Spotlight for Career Services Professionals
Liberal arts students can thrive in tech careers because of the strength of a liberal arts education and the profile of students who are drawn to it, says Alice Harra, associate dean of students and director of Reed College’s Center for Life Beyond Reed.
“[Liberal arts graduates] are curious and want to solve problems using a multi-disciplinary approach,” she explains. “In addition, the value of strong writers, good listeners, and clear presenters cannot be underestimated. These skills are in short supply today. A surprising number of tech firms—from Apple to Air B&B to Switchboard to Urban Airship to Puppet Labs—have liberal arts founders or early employees.”
Harra says tech companies are putting engineers on teams with social scientists and humanists—philosophers, designers, artists, sociologists, anthropologists, performers, and more—as a competitive advantage.
“The liberal arts students I know are very nimble,” she notes. “Prepared by an intellectually rigorous education and trained to think across disciplines, they can move between tech and non-tech roles at companies, allowing quicker talent movement and growth. When a liberal arts student has pursued a balanced academic life, there are few entry-level employees more powerful and valuable in the tech sector.”
How can college career services offices make the connection between liberal arts students and tech companies? Harra has several suggestions:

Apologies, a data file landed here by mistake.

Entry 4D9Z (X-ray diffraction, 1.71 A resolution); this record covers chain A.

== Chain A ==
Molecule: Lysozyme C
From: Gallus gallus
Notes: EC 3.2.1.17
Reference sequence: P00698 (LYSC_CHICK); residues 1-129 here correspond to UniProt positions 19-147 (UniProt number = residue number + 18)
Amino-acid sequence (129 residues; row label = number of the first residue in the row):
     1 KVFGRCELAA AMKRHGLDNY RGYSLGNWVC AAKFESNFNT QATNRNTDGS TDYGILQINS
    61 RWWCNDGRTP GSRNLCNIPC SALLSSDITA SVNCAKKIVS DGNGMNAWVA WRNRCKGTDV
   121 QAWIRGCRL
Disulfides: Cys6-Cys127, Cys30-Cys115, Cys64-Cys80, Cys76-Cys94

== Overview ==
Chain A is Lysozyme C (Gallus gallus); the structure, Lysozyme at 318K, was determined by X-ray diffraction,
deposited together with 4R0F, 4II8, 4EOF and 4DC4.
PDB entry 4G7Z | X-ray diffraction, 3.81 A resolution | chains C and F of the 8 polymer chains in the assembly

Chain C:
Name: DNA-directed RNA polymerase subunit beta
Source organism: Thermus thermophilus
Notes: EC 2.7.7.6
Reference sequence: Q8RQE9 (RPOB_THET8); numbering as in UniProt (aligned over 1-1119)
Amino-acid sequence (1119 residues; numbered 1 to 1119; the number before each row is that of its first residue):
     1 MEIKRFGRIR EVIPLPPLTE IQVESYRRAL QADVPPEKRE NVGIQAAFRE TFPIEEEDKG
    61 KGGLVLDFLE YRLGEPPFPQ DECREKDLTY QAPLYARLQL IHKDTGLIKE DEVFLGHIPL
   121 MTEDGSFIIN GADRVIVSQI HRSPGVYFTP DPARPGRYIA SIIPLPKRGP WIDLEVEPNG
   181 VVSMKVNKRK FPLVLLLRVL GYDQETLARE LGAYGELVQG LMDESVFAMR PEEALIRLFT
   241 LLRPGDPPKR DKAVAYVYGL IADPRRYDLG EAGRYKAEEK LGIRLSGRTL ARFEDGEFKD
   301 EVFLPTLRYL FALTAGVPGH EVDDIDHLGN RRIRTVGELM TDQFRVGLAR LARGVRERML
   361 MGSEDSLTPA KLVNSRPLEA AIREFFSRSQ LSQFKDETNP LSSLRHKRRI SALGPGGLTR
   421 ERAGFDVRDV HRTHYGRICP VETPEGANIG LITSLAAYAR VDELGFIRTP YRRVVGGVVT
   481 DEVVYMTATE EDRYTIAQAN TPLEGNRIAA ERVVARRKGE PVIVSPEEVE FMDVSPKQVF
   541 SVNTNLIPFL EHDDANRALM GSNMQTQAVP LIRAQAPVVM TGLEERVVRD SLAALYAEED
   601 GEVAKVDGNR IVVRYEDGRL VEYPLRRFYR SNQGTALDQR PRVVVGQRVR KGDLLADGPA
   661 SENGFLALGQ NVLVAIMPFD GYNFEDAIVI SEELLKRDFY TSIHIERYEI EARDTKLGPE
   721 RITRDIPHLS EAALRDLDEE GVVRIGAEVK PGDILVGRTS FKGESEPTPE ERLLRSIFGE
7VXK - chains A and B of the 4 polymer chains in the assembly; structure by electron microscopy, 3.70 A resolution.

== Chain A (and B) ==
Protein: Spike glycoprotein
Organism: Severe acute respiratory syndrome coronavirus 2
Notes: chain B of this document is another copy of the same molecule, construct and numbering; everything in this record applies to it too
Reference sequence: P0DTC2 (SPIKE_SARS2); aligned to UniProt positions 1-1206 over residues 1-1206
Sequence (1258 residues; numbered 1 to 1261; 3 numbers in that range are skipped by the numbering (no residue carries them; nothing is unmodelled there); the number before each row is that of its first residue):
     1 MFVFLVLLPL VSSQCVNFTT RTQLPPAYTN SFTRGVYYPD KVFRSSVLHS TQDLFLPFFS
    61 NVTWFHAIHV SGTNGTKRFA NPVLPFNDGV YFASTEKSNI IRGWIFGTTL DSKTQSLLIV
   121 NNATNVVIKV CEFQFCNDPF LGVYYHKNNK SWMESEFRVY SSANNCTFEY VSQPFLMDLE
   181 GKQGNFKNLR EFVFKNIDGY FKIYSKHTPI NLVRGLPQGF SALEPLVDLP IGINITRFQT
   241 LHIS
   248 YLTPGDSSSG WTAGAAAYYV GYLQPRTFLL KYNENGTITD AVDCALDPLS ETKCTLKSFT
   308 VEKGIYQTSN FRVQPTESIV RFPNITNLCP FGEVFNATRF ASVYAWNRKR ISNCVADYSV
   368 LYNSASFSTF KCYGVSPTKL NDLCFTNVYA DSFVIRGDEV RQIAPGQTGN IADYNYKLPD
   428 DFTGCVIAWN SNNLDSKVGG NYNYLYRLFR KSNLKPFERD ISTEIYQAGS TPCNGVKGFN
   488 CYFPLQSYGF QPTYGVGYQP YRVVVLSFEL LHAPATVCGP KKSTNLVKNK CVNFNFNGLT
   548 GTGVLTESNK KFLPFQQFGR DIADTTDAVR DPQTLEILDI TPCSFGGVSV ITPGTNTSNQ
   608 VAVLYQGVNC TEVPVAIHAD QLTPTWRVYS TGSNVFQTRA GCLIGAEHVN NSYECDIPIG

- Use the features of LinkedIn to find alumni in the tech sector—Harra explains that LinkedIn makes it incredibly easy for career services professionals and students to find where alumni work in the tech sector and in what capacity. For example, Reed student interns used LinkedIn and the alumni directory to put together a list of tech sector alumni; they found a large number, including many at Intel, Apple, Nike, and Microsoft. The career center reached out to the alumni to create Reed recruiting pods within these firms and to ask for connections to the university relations/recruiting teams.
- Invite tech alumni to share their knowledge and experience—Invite alumni from local tech firms to come to campus to teach programming skills and mentor coders. This may include leading mini “code camps” to support students who are solving complex and interesting issues in their studies and who need to learn new code to do so.
- Urge students to be proactive—Encourage students to go beyond what is offered officially on campus and learn to create things by picking up coding skills from other students, online, or on their own. Demonstrating initiative by creating an app, for example, is a great way for a liberal arts student to catch the eye of tech recruiters.
Harra will present “Why Liberal Arts Majors Thrive in Tech Companies” during NACE16.